Remember the innocent laughter and the uncontrollable excitement you experienced at parties as a child? Remember the funny faces and big smiles awaiting you?
Remember The Clown?!
I had largely forgotten until Sunday 7th February 2016…
Here I experienced not just one happy clown but a gathering of weird and wonderful entertainers, sharing together in something magical.
The annual Clowns Church service is held on the first Sunday in February. Here clowns gather from far and wide, coming together to celebrate in the magic of laughter, and to honour the life of Joseph Grimaldi (considered the father of present day clowns) who died in 1837.
I had read about this event and was immediately intrigued by its nature. Clowns in church? I had not been to church for some time but couldn’t help wondering how the two combined. Isn’t Church serious, silent and rather ordered?!
Not this time…
On my arrival a jolly policeman greeted the public with a large red nose and a big grin. Attempting to usher the excitable audience and competing press into any form of order was not on the agenda. Instead, entertainment prevailed and visitors rose to the excitement, colours, and energy created by the first few clowns to arrive.
Attracting a diverse audience, arms and cameras pointed in all directions. Leaning on the head of an elderly lady, this extraordinary policeman included everyone, entertaining us in the build up to the service.
Above is an example of the magical outfits, extravagant face paints, top hats, flowers and bubbles that were just a few of the fabulous garments and props creating a kaleidoscope of colours.
To kick start the service a vicar as energetic as the awaiting audience entered the church followed by a continuous line of brightly coloured clowns. All ages, sizes and colours, the excitement was tremendous. Situated just ahead of the frame above, press cameras fired like an electric storm.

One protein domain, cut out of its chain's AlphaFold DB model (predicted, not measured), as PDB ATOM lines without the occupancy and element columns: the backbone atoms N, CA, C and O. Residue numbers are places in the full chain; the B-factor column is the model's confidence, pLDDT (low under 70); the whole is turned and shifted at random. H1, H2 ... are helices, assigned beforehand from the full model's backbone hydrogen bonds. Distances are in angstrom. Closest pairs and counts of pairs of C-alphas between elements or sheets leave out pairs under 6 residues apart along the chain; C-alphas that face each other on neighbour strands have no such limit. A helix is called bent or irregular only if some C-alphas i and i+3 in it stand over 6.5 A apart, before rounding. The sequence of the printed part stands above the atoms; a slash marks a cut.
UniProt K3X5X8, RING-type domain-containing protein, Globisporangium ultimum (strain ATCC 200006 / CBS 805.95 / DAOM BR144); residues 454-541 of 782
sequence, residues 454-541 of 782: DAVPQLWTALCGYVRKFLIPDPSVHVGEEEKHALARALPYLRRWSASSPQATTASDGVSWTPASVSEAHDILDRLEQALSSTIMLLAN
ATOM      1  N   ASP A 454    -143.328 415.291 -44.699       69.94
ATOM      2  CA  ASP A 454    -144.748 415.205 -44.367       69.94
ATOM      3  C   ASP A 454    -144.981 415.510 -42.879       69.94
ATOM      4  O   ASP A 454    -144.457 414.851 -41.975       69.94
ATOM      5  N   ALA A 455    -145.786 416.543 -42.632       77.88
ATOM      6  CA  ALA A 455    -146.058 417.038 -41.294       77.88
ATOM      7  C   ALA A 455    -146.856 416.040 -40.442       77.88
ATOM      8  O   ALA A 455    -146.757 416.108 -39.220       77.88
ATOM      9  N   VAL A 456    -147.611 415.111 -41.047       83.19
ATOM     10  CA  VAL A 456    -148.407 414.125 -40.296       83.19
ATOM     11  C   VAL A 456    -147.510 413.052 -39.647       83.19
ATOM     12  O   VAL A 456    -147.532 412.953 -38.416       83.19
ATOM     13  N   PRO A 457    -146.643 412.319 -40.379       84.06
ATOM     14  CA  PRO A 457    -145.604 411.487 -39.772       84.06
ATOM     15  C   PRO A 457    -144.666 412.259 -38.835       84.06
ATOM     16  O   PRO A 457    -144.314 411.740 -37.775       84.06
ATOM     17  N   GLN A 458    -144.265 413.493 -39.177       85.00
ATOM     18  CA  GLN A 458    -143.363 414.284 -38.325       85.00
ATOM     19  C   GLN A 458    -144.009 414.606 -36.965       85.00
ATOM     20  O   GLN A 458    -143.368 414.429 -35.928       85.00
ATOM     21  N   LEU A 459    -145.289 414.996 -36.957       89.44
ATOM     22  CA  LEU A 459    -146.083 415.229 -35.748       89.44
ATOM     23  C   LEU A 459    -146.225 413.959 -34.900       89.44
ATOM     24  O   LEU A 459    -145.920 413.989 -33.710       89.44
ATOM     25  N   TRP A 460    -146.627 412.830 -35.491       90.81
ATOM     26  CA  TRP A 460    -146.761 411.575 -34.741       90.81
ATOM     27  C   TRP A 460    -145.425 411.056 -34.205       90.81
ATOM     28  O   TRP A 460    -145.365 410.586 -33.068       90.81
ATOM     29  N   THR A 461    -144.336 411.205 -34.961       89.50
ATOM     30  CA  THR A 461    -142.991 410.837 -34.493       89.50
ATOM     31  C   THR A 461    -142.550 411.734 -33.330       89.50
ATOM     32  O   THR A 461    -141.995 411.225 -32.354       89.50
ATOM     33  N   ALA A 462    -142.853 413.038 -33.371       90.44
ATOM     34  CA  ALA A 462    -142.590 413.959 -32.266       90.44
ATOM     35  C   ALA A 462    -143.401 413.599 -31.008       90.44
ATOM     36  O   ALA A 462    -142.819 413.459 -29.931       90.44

All seated and time to sing, the air filled with cheer and smiles. Energy lifting the room.
No ordinary speech. The clowns took to the floor for an inspiring collection of readings, poetry and song.
Throughout the service, huge shoes thumped across the floor. I was drawn to the feet of this particular clown as she recited to the audience.
Applauses of appreciation echoed up to the top balcony, rising from the densely covered pews below. Frail, slow and weathered, this ageing clown became radiant with life.
He soon took to the floor himself and gave a magical performance, reaching across to all four corners of the room.
The service continued to a climax of celebration. Smiles and laughter were contagious.
Here I captured one of my favourite moments. Set against a fading, over worn red carpet this clown’s energy set the room on fire.
I had chosen to document the event away from the press, at a height from which I could record the eccentricity of the service unobserved. Through the spade shaped carving in the wooden balcony above the vicar, I watched the service as if peering through a playing card. I was looking at a childish world inside my imagination, a world of clowns attending Church on a Sunday…here in front of me.
At this moment I was spotted and given the privacy of a more intimate experience through the lens. Receiving a rather piercing stare, I was thankful that I was not a very young child!
A large cake marked The Clowns International 70th Annual Service.
No ordinary day in the streets of Dalston, London. This was a surreal and magical afternoon. The clowns performed for the children after the service, taking their smiles back out into the streets after. I would encourage anyone to attend.
Remember the gift of laughter.